"Mother of the world" – Egyptians and Sudanese fight over who has contributed most to world culture

31 March 2017

Digital Content

Egyptians and Sudanese are rowing online over which country holds more pride in its history.

During a recent visit to Sudan, the Qatari emir's mother Sheikha Moza bint Nasser allegedly described Sudan as "mother of the world" or "'umm al-dunya", an expression commonly used in Arabic to refer to Egypt as one of the oldest civilisations of the world.

Images were also shared on social media showing Sheikha Moza standing by the Meroë Pyramids in Sudan - as part of a Qatari initiative to promote archaeological heritage there - accompanied by quotes which read: "Sudan is the mother of the world".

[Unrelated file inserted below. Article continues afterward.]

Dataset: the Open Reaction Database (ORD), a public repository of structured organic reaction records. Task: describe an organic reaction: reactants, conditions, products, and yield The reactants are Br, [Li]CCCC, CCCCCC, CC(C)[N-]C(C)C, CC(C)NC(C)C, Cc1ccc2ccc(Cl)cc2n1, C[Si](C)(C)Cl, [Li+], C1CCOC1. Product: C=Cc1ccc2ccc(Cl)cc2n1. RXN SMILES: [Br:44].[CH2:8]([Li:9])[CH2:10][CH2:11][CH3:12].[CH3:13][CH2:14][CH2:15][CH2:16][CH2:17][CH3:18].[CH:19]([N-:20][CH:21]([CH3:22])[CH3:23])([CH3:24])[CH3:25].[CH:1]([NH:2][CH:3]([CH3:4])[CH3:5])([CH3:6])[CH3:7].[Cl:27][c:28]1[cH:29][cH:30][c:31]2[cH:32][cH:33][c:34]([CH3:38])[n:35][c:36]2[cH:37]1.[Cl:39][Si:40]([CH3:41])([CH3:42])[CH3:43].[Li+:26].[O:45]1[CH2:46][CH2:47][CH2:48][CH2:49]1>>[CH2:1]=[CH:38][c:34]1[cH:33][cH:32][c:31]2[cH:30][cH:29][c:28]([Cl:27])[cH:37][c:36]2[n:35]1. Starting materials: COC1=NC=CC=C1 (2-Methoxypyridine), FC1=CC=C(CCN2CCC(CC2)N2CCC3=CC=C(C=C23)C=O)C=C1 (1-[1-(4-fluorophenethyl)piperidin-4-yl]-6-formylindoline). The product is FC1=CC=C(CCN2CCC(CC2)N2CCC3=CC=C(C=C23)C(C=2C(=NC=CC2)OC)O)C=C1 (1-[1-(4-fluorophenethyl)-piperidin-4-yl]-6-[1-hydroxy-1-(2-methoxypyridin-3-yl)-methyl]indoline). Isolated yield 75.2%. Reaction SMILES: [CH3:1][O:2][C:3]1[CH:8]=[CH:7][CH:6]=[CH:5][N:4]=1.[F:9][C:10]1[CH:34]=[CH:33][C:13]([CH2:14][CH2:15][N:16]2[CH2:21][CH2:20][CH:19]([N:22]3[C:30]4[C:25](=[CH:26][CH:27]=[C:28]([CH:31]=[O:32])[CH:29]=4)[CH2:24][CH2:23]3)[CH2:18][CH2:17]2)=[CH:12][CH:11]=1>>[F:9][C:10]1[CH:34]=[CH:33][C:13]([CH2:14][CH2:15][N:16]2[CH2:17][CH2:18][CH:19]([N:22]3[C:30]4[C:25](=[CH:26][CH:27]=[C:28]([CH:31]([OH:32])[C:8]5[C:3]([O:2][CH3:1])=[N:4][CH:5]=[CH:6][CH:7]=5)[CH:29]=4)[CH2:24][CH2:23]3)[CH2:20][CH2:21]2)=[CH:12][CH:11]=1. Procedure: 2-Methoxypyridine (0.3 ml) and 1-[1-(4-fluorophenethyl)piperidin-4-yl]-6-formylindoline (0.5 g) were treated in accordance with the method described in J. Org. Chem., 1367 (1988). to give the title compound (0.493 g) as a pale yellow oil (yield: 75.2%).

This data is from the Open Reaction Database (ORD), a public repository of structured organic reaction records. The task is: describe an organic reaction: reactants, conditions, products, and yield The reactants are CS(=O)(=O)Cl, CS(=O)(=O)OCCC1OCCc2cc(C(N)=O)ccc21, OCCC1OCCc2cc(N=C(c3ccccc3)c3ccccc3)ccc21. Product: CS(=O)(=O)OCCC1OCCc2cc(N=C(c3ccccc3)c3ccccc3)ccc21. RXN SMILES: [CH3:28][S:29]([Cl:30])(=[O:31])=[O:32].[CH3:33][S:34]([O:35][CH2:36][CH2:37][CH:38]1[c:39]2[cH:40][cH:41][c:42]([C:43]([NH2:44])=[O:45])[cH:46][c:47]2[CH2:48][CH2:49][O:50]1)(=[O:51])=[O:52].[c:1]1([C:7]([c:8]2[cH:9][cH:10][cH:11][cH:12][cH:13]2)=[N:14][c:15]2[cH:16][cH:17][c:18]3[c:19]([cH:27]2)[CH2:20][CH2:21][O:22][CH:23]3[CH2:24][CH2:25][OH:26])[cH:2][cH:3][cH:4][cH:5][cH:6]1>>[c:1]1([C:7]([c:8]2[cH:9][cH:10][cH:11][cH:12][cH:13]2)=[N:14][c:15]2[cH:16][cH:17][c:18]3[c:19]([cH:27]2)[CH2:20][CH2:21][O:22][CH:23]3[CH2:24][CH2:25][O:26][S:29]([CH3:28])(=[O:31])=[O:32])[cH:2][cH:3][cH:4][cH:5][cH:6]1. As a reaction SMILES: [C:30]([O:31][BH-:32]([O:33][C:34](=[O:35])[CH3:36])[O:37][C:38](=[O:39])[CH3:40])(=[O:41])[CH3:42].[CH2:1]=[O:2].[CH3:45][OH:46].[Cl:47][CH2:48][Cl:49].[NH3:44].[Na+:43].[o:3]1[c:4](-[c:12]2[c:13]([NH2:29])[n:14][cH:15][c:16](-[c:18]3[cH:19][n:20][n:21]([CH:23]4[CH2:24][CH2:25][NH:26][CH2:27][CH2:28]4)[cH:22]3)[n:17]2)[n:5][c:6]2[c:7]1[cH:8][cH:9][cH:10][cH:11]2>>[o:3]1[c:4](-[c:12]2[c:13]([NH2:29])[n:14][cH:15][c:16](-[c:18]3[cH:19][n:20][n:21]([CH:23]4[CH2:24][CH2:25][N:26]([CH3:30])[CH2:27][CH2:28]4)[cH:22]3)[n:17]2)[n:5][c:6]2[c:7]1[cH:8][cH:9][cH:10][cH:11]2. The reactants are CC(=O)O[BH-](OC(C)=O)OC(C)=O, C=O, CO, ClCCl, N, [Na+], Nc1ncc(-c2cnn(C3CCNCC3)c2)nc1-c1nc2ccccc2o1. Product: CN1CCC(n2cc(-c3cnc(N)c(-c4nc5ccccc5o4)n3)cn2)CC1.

And Egyptians online did not take to this lightly.

Both they and Sudanese Twitter users argued on Twitter using the Arabic hashtags #Pyramids_of_Sudan, #Sudan_mother_of_the_world, and #Sudan_is_the_origin_of_civilisation.

One Egyptian tweeted that the pyramids in Sudan were "built by old Egyptians when Sudan was under Egyptian rule".

"This is a Qatari-Turkish plot to make Egypt kneel to Sudan," another added.

But a Sudanese user who shared an image of Sudanese pyramids said that Egypt had "stolen its history" from his country.

And another highlighted the significance of the ancient Kingdom of Kush, present-day Sudan, under which Nubians conquered Egypt and created their own dynasty.

The two countries have moved to contain the row, with their foreign ministers issuing a joint statement rejecting attempts to harm bilateral ties.

By the UGC and Social News team; Additional reporting by BBC Monitoring and BBC Monitoring in Cairo